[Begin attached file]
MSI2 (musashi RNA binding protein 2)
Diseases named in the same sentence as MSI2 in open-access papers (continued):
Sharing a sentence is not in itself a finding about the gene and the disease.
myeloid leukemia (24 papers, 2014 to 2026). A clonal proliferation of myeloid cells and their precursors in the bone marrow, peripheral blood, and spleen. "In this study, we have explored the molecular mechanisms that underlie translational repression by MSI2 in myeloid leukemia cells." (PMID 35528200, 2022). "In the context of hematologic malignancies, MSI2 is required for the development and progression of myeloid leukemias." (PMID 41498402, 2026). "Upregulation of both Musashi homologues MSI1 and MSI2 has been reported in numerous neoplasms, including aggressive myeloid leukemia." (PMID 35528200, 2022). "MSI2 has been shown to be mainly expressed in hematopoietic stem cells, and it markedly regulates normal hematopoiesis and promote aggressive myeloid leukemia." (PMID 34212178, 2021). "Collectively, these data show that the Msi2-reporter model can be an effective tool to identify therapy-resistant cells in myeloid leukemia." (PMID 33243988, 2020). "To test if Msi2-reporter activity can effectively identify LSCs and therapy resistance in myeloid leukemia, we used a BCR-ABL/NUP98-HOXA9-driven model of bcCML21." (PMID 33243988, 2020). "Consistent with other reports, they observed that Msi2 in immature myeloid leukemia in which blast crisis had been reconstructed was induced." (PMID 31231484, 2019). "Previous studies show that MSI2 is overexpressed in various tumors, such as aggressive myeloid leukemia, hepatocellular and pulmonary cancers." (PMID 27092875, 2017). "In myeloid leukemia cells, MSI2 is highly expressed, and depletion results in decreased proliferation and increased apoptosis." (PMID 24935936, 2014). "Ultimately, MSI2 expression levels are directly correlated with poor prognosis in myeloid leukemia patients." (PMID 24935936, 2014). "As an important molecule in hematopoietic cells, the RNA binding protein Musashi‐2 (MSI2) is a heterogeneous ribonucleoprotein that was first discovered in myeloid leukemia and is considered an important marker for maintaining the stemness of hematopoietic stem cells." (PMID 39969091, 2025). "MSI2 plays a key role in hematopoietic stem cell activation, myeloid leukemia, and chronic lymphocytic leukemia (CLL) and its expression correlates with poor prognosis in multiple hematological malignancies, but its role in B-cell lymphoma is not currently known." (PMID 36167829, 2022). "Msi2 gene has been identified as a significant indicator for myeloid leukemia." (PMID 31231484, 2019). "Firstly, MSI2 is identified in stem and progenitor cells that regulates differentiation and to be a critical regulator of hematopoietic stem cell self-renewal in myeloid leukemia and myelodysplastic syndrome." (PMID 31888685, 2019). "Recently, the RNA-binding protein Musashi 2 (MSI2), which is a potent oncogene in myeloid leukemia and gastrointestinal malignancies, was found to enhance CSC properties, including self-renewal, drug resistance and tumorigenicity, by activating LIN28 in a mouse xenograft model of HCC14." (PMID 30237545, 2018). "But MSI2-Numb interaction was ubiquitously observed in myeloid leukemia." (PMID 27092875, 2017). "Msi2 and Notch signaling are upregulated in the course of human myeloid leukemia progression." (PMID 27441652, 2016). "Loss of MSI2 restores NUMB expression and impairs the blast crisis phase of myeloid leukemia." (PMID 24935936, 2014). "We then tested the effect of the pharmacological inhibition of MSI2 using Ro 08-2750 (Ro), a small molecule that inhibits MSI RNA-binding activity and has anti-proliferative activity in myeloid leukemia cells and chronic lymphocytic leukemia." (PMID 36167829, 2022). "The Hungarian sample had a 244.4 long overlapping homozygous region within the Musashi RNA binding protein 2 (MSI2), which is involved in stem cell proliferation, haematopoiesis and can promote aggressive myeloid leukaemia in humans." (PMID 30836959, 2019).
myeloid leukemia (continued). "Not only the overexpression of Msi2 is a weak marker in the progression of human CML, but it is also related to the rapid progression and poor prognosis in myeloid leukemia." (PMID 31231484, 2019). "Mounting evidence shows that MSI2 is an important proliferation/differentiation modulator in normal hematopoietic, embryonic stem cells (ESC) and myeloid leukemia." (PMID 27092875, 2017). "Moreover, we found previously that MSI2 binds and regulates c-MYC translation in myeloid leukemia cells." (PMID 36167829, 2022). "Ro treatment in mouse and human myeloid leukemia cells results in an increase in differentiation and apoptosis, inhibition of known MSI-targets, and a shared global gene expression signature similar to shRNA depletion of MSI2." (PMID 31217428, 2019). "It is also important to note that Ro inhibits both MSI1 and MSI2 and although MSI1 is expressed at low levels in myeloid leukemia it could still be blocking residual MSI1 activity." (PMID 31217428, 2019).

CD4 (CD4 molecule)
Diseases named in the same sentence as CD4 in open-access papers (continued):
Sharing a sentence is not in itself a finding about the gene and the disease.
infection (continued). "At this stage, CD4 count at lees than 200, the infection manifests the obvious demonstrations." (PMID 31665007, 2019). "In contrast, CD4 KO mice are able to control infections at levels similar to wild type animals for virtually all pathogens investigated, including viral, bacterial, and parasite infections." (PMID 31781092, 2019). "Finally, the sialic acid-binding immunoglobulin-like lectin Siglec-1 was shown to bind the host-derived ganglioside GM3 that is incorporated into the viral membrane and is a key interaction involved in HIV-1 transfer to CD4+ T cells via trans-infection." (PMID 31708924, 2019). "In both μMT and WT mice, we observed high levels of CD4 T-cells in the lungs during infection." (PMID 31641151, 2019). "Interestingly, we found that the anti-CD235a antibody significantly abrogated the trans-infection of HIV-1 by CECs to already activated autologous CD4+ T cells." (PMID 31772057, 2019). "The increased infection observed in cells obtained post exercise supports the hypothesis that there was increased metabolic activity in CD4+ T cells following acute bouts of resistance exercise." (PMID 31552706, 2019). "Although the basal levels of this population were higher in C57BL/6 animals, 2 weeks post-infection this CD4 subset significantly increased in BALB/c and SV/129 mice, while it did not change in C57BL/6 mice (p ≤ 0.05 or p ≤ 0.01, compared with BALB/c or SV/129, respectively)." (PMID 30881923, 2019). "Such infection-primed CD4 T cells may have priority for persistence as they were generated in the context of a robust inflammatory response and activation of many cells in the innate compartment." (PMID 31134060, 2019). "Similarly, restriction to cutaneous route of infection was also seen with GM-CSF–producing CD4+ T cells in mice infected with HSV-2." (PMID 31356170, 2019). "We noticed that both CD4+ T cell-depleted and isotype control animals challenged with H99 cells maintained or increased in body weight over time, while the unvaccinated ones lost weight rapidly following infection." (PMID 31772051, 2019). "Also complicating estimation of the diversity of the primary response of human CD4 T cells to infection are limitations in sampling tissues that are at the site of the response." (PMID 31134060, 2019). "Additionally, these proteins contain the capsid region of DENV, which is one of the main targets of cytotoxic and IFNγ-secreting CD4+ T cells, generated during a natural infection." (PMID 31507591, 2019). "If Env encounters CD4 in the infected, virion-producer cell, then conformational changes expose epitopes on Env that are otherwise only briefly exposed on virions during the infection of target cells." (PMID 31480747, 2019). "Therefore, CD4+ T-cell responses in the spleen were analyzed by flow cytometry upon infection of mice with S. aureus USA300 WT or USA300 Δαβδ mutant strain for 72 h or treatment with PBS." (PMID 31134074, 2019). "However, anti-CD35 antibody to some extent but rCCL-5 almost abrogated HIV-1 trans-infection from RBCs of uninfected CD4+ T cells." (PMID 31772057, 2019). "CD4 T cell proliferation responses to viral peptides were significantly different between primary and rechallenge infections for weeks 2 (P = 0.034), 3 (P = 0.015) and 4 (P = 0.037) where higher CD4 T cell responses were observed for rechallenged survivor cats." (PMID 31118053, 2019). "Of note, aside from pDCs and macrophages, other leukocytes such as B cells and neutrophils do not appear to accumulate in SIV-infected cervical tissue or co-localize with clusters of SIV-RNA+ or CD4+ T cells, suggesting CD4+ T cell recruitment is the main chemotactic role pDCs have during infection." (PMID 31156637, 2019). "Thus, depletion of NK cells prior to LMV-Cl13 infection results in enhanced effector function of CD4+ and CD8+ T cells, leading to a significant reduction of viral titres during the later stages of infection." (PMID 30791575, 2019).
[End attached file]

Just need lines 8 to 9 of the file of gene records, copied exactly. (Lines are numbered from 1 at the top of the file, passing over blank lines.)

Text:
Sharing a sentence is not in itself a finding about the gene and the disease.
infection (continued). "At this stage, CD4 count at lees than 200, the infection manifests the obvious demonstrations." (PMID 31665007, 2019). "In contrast, CD4 KO mice are able to control infections at levels similar to wild type animals for virtually all pathogens investigated, including viral, bacterial, and parasite infections." (PMID 31781092, 2019). "Finally, the sialic acid-binding immunoglobulin-like lectin Siglec-1 was shown to bind the host-derived ganglioside GM3 that is incorporated into the viral membrane and is a key interaction involved in HIV-1 transfer to CD4+ T cells via trans-infection." (PMID 31708924, 2019). "In both μMT and WT mice, we observed high levels of CD4 T-cells in the lungs during infection." (PMID 31641151, 2019). "Interestingly, we found that the anti-CD235a antibody significantly abrogated the trans-infection of HIV-1 by CECs to already activated autologous CD4+ T cells." (PMID 31772057, 2019). "The increased infection observed in cells obtained post exercise supports the hypothesis that there was increased metabolic activity in CD4+ T cells following acute bouts of resistance exercise." (PMID 31552706, 2019). "Although the basal levels of this population were higher in C57BL/6 animals, 2 weeks post-infection this CD4 subset significantly increased in BALB/c and SV/129 mice, while it did not change in C57BL/6 mice (p ≤ 0.05 or p ≤ 0.01, compared with BALB/c or SV/129, respectively)." (PMID 30881923, 2019). "Such infection-primed CD4 T cells may have priority for persistence as they were generated in the context of a robust inflammatory response and activation of many cells in the innate compartment." (PMID 31134060, 2019). "Similarly, restriction to cutaneous route of infection was also seen with GM-CSF–producing CD4+ T cells in mice infected with HSV-2." (PMID 31356170, 2019). "We noticed that both CD4+ T cell-depleted and isotype control animals challenged with H99 cells maintained or increased in body weight over time, while the unvaccinated ones lost weight rapidly following infection." (PMID 31772051, 2019). "Also complicating estimation of the diversity of the primary response of human CD4 T cells to infection are limitations in sampling tissues that are at the site of the response." (PMID 31134060, 2019). "Additionally, these proteins contain the capsid region of DENV, which is one of the main targets of cytotoxic and IFNγ-secreting CD4+ T cells, generated during a natural infection." (PMID 31507591, 2019). "If Env encounters CD4 in the infected, virion-producer cell, then conformational changes expose epitopes on Env that are otherwise only briefly exposed on virions during the infection of target cells." (PMID 31480747, 2019). "Therefore, CD4+ T-cell responses in the spleen were analyzed by flow cytometry upon infection of mice with S. aureus USA300 WT or USA300 Δαβδ mutant strain for 72 h or treatment with PBS." (PMID 31134074, 2019). "However, anti-CD35 antibody to some extent but rCCL-5 almost abrogated HIV-1 trans-infection from RBCs of uninfected CD4+ T cells." (PMID 31772057, 2019). "CD4 T cell proliferation responses to viral peptides were significantly different between primary and rechallenge infections for weeks 2 (P = 0.034), 3 (P = 0.015) and 4 (P = 0.037) where higher CD4 T cell responses were observed for rechallenged survivor cats." (PMID 31118053, 2019). "Of note, aside from pDCs and macrophages, other leukocytes such as B cells and neutrophils do not appear to accumulate in SIV-infected cervical tissue or co-localize with clusters of SIV-RNA+ or CD4+ T cells, suggesting CD4+ T cell recruitment is the main chemotactic role pDCs have during infection." (PMID 31156637, 2019). "Thus, depletion of NK cells prior to LMV-Cl13 infection results in enhanced effector function of CD4+ and CD8+ T cells, leading to a significant reduction of viral titres during the later stages of infection." (PMID 30791575, 2019).